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Fieldwork

Studying Submarine Ground Water in Rhode Island Under Arctic Conditions


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Scientists from U.S. Geological Survey (USGS) offices in Massachusetts and Connecticut, along with a graduate student from the University of Rhode Island (URI), spent a chilly day in January on the waters of the Ninigret Pond estuary in Rhode Island collecting electrical-resistivity and shallow seismic-reflection data.

A seal hauled out on the salt marsh along the inlet to Ninigret Pond is curious about the activities of the USGS team. John Crusius and Eric White prepare gear and vessel for launching in the extreme cold. The research vessel Haeni breaks thin ice during a transit to more open water before beginning the surveys..
Above left: A seal hauled out on the salt marsh along the inlet to Ninigret Pond is curious about the activities of the USGS team.

Above center: John Crusius (orange suit) and Eric White prepare gear and vessel for launching in the extreme cold. The resistivity streamer is on the ground, and the yellow seismic towfish is on the left.

Above right: The research vessel Haeni breaks thin ice during a transit to more open water before beginning the surveys.

The work was performed as the pilot phase of an effort to constrain the coastal boundary between fresh and salty ground water in the area for a regional ground-water-flow model under development. The team's efforts were hampered by ice, high winds, a stiff steering mechanism, and a snow squall. After processing the data the next day, however (indoors), it became clear that the data collected were excellent and provided significant new information for planning future phases of the project. Previous work by a young Bill Dillon (USGS, Woods Hole, MA, emeritus) published 34 years ago laid the foundation for interpretation of the new data. Participants in the January operation included John Masterson and Rob Breault (USGS, Northborough, MA), Eric White (USGS, Storrs, CT), Andrea Hougham and Brad Moran (URI's Graduate School of Oceanography), and John Crusius and John Bratton (USGS, Woods Hole, MA). Additional surveys in Rhode Island, including collection of data on the ocean side of the barrier beach, are planned for later this spring.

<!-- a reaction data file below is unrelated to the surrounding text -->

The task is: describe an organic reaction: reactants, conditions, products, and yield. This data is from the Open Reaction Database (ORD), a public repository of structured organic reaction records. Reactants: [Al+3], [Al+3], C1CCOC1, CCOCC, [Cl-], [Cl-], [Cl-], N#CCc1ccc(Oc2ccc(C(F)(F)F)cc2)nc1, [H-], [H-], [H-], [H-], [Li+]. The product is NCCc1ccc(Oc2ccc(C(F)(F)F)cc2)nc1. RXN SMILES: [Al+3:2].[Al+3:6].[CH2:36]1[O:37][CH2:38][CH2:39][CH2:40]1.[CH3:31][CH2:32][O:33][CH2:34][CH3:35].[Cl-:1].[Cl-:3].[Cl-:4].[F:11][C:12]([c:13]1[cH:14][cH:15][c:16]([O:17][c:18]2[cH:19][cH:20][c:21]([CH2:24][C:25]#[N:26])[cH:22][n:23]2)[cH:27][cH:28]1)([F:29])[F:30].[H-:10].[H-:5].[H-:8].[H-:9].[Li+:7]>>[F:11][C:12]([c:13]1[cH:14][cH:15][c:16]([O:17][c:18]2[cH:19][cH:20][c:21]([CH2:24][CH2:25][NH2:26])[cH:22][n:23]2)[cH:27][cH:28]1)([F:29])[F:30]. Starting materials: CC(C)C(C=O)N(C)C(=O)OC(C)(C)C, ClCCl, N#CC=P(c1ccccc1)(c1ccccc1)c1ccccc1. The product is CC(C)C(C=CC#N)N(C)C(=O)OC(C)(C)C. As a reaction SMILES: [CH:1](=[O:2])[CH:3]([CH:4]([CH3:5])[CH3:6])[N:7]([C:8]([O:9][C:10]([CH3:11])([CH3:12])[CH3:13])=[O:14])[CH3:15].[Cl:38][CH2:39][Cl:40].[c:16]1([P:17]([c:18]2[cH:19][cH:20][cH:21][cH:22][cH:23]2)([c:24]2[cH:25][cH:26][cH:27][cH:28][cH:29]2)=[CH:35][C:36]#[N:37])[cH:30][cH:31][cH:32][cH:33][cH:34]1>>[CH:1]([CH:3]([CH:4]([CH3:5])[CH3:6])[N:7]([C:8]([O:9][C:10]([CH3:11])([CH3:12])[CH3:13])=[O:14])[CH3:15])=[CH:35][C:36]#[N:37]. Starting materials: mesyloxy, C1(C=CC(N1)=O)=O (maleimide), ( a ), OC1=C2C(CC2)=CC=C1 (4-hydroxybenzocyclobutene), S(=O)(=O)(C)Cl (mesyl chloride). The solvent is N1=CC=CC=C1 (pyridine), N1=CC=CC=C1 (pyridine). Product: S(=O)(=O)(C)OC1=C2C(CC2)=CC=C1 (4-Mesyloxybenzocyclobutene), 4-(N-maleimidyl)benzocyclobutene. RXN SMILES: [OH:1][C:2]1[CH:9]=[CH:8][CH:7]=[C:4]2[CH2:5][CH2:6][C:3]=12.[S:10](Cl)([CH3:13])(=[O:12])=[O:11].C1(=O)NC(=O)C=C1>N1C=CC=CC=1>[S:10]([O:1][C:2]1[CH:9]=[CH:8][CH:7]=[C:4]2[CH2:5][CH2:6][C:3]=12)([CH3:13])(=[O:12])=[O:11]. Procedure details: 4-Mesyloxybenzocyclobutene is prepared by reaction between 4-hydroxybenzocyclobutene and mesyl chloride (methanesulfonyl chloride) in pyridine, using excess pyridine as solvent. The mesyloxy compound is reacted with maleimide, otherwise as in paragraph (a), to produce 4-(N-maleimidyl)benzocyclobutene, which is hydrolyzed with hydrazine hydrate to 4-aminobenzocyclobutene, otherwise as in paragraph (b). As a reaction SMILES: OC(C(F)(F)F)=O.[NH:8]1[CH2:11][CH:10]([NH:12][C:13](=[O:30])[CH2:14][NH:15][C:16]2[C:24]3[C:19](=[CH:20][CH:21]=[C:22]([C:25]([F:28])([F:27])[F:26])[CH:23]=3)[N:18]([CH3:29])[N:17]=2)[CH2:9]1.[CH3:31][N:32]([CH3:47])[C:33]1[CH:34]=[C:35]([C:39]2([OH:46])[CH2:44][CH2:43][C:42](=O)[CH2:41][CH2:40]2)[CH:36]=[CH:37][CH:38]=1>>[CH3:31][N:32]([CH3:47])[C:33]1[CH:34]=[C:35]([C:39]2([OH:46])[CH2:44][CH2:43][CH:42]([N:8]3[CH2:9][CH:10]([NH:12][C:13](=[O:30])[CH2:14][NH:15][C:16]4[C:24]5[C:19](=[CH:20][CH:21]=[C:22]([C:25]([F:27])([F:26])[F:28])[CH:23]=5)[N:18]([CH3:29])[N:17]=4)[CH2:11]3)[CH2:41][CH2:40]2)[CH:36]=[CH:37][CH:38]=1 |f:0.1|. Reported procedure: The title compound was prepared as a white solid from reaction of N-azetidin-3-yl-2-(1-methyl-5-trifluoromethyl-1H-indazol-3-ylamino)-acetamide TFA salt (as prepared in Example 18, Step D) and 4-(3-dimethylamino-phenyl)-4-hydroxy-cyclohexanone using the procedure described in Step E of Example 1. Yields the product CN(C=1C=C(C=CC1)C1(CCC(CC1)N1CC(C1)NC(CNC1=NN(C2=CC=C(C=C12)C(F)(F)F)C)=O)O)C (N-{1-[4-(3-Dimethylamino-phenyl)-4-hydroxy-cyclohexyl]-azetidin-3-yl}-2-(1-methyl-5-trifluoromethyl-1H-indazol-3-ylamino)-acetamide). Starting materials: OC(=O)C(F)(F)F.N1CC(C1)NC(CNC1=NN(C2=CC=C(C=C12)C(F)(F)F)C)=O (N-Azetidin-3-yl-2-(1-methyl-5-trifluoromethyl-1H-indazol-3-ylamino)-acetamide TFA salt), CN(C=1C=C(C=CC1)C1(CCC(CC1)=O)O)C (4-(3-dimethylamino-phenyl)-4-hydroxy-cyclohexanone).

A trackline and processed electrical-resistivity profile from the northern part of the pond.
Above: A trackline and processed electrical-resistivity profile from the northern part of the pond. The profile shows plumes of fresh ground water (blue shades) beneath brackish surface water (red and orange) and shallow ground water (yellow and green). [larger version]

The saltpond area of southern Rhode Island and generalized surficial geology.
Above: The saltpond area of southern Rhode Island and generalized surficial geology. [larger version]


Related Web Sites
Woods Hole Field Center
U.S. Geological Survey (USGS), Woods Hole, MA

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in this issue: Fieldwork cover story:
Search for Instruments Yields New Data

Submarine Ground Water in Rhode Island

Research Underwater Microscope System Patented

Outreach Sally Ride Science Festival

Meeting Highlights Florida's Natural Beauty

Meetings Coastal Environmental Indicators Workshop

Internet Tools Featured at Tampa Bay Workshop

Awards Normark and Oremland Selected AGU Fellows

Geist Awarded AGU's Citation for Excellence

Staff & Center News USGS Employees Donate Toys

Publications March Publications List


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